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Was "Disney's Doug" That Bad?

Alex has been an online sports and pop culture writer for five years. When he's not writing about sports, Alex is an aspiring screenwriter.

Disney's Doug was originally the seventh and final season of Doug (1998-99). When the show ended, Disney repackaged Seasons 5–7 as "Disney's Doug" for syndication.

Disney's Doug was originally the seventh and final season of Doug (1998-99). When the show ended, Disney repackaged Seasons 5–7 as "Disney's Doug" for syndication.

Doug Originally on Nickelodeon

Anyone who grew up on Nickelodeon in the 90’s probably has fond memories of Doug. It was a show about a painfully average pre-teen who dealt with problems such as putting on weight, having his first pimple, and asking out his crush. But it was emphasized with a sort of flexible reality. The fact that the characters were green, blue, and purple no doubt left a lasting impression on people.

After four seasons on Nickelodeon, the show was purchased by Disney. And people seem to have less fond memories of this one. It’s hard to articulate what problems people have with the Disney iteration of the show, but it’s generally agreed that their version was a step down in quality. But was it bad? Was there anything good about the Disney version?

A Window Into Adolescent Anxiety

Doug itself has gotten some mixed reactions in recent years. In broad sweeps, people speak fondly of it. But I do occasionally hear criticisms like “Doug was just White People Problems: The Show.” I see where people are coming from, but I’d like to offer a counterpoint: Doug captured the neurotic side of being a kid—what it was like to have such an active imagination that one could imagine the absolute best and absolute worst outcome of every situation.

Plus, Doug is such a good comfort show. Like wouldn’t it be nice if all these disparate cliques got along? Wouldn’t it be nice if the bad actors in our life were only as bad as Roger Klotz? Yeah, Hey Arnold mostly did Doug better than Doug, but Doug is still a solid show. On that note, one could say Disney actually made a good Doug show. They just called it Pepper Ann. But Disney's Doug is the subject for today.

Disney Introduces Changes

When the show made the leap from Nickelodeon to Disney, there were big changes. In fact, the first episode was all about that: Many characters had design changes, Roger was rich, Mr. Swirly replaced the Honker Burger (which became a fancy French restaurant?) as the hangout spot, among others.

For budget reasons, voice-over legend Billy West did not return to voice Doug and Roger. The replacements were okay but sounded more like someone doing impressions compared to West’s performance—the first ding.

There were definitely other problems. Doug’s humor could be described as quirky. Disney's Doug feels like it was trying way too hard to double down on this. In Disney’s defense, more jokes work than I remembered. In "Doug’s Secret Christmas" (a solid episode by the way), there’s a song about Santa that is too weird and good to give away. There were also really funny spoofs of Devo in an episode about a battle of the bands. So, humor could be hit and miss, but there were hits.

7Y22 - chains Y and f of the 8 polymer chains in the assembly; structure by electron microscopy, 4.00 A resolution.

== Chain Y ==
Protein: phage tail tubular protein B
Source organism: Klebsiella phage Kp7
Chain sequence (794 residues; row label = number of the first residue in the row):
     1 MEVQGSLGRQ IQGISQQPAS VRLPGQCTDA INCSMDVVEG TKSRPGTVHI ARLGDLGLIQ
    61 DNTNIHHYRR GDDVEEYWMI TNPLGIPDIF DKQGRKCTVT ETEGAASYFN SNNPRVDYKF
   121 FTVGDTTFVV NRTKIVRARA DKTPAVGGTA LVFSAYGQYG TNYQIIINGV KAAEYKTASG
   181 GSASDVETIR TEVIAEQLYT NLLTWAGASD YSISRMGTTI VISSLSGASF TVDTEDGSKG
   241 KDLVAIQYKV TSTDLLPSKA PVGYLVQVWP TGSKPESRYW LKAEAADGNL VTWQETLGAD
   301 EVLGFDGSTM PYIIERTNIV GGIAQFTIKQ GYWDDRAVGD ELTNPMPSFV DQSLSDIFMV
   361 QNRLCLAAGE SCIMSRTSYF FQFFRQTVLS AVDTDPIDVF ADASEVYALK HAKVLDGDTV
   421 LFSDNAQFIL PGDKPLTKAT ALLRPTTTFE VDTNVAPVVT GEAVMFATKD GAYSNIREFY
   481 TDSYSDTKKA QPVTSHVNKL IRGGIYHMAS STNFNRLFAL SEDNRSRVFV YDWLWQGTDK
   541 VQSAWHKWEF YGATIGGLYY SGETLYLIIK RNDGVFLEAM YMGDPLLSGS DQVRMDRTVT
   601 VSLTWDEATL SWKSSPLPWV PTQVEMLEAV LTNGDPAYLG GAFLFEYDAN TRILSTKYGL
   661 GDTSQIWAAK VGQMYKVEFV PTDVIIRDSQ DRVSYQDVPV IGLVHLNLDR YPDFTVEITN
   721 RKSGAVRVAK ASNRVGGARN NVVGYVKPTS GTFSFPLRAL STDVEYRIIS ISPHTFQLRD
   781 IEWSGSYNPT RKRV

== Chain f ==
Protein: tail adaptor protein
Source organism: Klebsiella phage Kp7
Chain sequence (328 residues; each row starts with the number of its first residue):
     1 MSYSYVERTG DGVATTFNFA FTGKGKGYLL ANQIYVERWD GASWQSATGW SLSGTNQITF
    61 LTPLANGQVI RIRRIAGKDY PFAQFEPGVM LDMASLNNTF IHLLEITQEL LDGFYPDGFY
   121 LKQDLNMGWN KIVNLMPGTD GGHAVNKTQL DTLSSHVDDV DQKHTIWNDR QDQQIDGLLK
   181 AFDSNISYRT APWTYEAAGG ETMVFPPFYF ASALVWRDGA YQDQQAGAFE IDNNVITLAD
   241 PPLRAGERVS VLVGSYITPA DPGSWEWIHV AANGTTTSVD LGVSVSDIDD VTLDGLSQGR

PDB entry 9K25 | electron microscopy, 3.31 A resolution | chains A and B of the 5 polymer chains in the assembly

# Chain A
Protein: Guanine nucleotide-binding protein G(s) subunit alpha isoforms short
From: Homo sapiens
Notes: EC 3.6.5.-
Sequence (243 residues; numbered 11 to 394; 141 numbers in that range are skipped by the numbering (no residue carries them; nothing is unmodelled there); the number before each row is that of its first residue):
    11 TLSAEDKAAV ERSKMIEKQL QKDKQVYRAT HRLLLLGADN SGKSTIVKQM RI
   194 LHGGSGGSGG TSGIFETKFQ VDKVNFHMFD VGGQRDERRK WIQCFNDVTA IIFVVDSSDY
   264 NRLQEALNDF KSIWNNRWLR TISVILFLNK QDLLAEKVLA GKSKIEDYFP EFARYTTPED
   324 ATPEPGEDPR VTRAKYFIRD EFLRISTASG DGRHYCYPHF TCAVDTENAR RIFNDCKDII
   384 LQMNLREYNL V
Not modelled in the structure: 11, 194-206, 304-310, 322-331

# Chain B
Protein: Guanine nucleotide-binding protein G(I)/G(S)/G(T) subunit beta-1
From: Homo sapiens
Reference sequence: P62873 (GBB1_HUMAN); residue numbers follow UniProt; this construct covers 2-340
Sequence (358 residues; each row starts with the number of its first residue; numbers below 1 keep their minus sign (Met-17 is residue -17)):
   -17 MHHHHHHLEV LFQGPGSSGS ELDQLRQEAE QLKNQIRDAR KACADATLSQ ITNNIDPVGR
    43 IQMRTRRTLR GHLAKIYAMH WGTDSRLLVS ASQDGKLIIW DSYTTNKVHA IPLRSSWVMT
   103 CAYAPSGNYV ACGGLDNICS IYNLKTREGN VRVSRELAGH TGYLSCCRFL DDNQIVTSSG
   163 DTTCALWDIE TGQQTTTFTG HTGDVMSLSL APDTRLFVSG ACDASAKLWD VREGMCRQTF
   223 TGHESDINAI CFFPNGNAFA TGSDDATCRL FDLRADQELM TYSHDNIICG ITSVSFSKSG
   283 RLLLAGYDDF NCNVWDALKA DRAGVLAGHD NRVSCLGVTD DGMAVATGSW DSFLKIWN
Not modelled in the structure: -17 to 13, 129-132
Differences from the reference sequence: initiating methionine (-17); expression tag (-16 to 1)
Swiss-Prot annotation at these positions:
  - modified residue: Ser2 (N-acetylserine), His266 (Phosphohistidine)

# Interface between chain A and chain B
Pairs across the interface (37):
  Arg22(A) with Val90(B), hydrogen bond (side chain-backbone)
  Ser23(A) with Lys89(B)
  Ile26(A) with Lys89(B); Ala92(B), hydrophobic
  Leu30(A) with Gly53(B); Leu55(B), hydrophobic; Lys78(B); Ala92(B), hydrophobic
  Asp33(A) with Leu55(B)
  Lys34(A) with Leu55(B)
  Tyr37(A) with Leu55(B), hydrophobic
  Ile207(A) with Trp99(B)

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Bizarre Morality Streak

One of the biggest problems was the morals. On Nickelodeon, Doug was a moral show, and the morals were sensible: Face your fears, don’t lie, don’t fall for Ponzi schemes. And more importantly, they were never sanctimonious or in your face. But the morals on Disney's Doug ranged from badly delivered to bizarre.

One episode sees Judy apply to a performing arts college, but is turned down—shattering because she never applied anywhere else. But she eventually earns a second chance and proves the haters wrong. The idea of not letting one review dictate your life and career is admirable. But the episode justifies Judy’s INSANE decision to put all her eggs in one basket.

Another episode shows the kids switching houses and finding out how hard everyone’s life is. I have no idea why pampered Bebe would think anyone has it easy. But the moral should have been Doug learning that Patty has it hard because of her handicapped father. However, that message is muddled by everyone seeing “how hard” everyone has it—and honestly, everyone’s “hard lives,” aside from Patty and Skeeter, feel beyond forced.

Morality Undermines Episodes

The most baffling example of Disney's bizarre morality may be an episode where Doug gives away a bowl worth a fortune because… he doesn’t want to be a collector? Yeah, I don’t get it. Why not give the money to charity or something? Some of these baffling morals undermine even the good episodes.

Doug and friends

Doug and friends

Disney's Doug Not Without Charms

Even with those problems, Disney Doug had its strengths. Episodes were expanded from two 10-minute segments to single 20-minute episodes. This did not always work, but it did give the show a chance to expand many of the side characters (Again, Hey Arnold did it better, but bear with me).

Easily, the MVP of the Disney iteration was Patti Mayonaise. From Doug’s likable crush with the memorable twang, Patti became a character who dealt with her mother passing away and the hardships of a father bound to a wheelchair. “Patti’s Dad Dilemma” and “Doug’s Marriage Madness” are two episodes with some actual pathos.

Better Than Its Reputation

Overall, Disney’s Doug isn’t AS bad as its reputation suggests. Yes, it has problems, but there are some highlights, funny episodes, and charming moments. Anyone who dismissed it entirely has missed a few good episodes. Even if this show isn’t going to be everyone’s cup of tea, it doesn’t quite deserve the reputation of best-forgotten artifact.

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© 2022 Alex deCourville

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